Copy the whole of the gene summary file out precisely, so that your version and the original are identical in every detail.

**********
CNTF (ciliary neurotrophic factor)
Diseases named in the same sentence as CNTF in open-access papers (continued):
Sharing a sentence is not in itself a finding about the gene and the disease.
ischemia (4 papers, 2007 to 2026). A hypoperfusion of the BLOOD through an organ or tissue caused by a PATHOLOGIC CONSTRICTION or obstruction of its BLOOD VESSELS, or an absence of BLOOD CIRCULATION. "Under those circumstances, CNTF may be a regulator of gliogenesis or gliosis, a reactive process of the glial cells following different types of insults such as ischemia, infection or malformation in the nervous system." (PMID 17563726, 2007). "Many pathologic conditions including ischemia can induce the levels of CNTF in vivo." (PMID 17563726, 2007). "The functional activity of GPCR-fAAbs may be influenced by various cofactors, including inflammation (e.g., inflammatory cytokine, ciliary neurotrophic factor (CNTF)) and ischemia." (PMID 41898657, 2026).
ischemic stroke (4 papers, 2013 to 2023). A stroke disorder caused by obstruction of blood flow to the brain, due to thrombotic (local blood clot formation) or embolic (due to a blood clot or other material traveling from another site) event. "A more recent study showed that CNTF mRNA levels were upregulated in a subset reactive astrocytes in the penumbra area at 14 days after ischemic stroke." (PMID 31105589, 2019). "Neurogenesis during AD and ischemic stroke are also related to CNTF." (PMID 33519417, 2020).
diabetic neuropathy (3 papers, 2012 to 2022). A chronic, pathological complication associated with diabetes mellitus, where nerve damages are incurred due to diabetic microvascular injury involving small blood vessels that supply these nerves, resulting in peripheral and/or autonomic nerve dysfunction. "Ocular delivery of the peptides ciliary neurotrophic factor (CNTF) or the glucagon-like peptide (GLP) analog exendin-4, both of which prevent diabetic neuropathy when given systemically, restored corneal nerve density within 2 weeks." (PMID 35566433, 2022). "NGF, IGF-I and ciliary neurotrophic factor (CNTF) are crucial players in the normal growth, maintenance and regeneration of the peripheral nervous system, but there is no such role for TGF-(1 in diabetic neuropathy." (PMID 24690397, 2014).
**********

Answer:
CNTF (ciliary neurotrophic factor)
Diseases named in the same sentence as CNTF in open-access papers (continued):
Sharing a sentence is not in itself a finding about the gene and the disease.
ischemia (4 papers, 2007 to 2026). A hypoperfusion of the BLOOD through an organ or tissue caused by a PATHOLOGIC CONSTRICTION or obstruction of its BLOOD VESSELS, or an absence of BLOOD CIRCULATION. "Under those circumstances, CNTF may be a regulator of gliogenesis or gliosis, a reactive process of the glial cells following different types of insults such as ischemia, infection or malformation in the nervous system." (PMID 17563726, 2007). "Many pathologic conditions including ischemia can induce the levels of CNTF in vivo." (PMID 17563726, 2007). "The functional activity of GPCR-fAAbs may be influenced by various cofactors, including inflammation (e.g., inflammatory cytokine, ciliary neurotrophic factor (CNTF)) and ischemia." (PMID 41898657, 2026).
ischemic stroke (4 papers, 2013 to 2023). A stroke disorder caused by obstruction of blood flow to the brain, due to thrombotic (local blood clot formation) or embolic (due to a blood clot or other material traveling from another site) event. "A more recent study showed that CNTF mRNA levels were upregulated in a subset reactive astrocytes in the penumbra area at 14 days after ischemic stroke." (PMID 31105589, 2019). "Neurogenesis during AD and ischemic stroke are also related to CNTF." (PMID 33519417, 2020).
diabetic neuropathy (3 papers, 2012 to 2022). A chronic, pathological complication associated with diabetes mellitus, where nerve damages are incurred due to diabetic microvascular injury involving small blood vessels that supply these nerves, resulting in peripheral and/or autonomic nerve dysfunction. "Ocular delivery of the peptides ciliary neurotrophic factor (CNTF) or the glucagon-like peptide (GLP) analog exendin-4, both of which prevent diabetic neuropathy when given systemically, restored corneal nerve density within 2 weeks." (PMID 35566433, 2022). "NGF, IGF-I and ciliary neurotrophic factor (CNTF) are crucial players in the normal growth, maintenance and regeneration of the peripheral nervous system, but there is no such role for TGF-(1 in diabetic neuropathy." (PMID 24690397, 2014).